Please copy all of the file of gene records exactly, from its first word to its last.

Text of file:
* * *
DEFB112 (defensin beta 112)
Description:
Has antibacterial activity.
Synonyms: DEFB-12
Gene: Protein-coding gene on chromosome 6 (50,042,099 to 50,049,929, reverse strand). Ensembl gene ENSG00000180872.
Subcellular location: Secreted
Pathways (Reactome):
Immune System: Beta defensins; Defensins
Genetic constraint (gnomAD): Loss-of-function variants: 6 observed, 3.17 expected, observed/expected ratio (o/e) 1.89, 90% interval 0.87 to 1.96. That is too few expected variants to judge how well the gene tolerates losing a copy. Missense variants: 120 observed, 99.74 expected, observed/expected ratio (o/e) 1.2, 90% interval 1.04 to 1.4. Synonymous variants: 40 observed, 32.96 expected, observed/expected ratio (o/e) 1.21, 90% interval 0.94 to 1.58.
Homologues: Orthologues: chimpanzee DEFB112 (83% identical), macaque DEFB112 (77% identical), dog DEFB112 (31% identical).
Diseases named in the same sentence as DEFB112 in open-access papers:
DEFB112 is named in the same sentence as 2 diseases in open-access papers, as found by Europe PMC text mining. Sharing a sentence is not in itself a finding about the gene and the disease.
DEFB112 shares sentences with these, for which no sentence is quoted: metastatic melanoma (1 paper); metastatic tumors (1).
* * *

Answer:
DEFB112 (defensin beta 112)
Description:
Has antibacterial activity.
Synonyms: DEFB-12
Gene: Protein-coding gene on chromosome 6 (50,042,099 to 50,049,929, reverse strand). Ensembl gene ENSG00000180872.
Subcellular location: Secreted
Pathways (Reactome):
Immune System: Beta defensins; Defensins
Genetic constraint (gnomAD): Loss-of-function variants: 6 observed, 3.17 expected, observed/expected ratio (o/e) 1.89, 90% interval 0.87 to 1.96. That is too few expected variants to judge how well the gene tolerates losing a copy. Missense variants: 120 observed, 99.74 expected, observed/expected ratio (o/e) 1.2, 90% interval 1.04 to 1.4. Synonymous variants: 40 observed, 32.96 expected, observed/expected ratio (o/e) 1.21, 90% interval 0.94 to 1.58.
Homologues: Orthologues: chimpanzee DEFB112 (83% identical), macaque DEFB112 (77% identical), dog DEFB112 (31% identical).
Diseases named in the same sentence as DEFB112 in open-access papers:
DEFB112 is named in the same sentence as 2 diseases in open-access papers, as found by Europe PMC text mining. Sharing a sentence is not in itself a finding about the gene and the disease.
DEFB112 shares sentences with these, for which no sentence is quoted: metastatic melanoma (1 paper); metastatic tumors (1).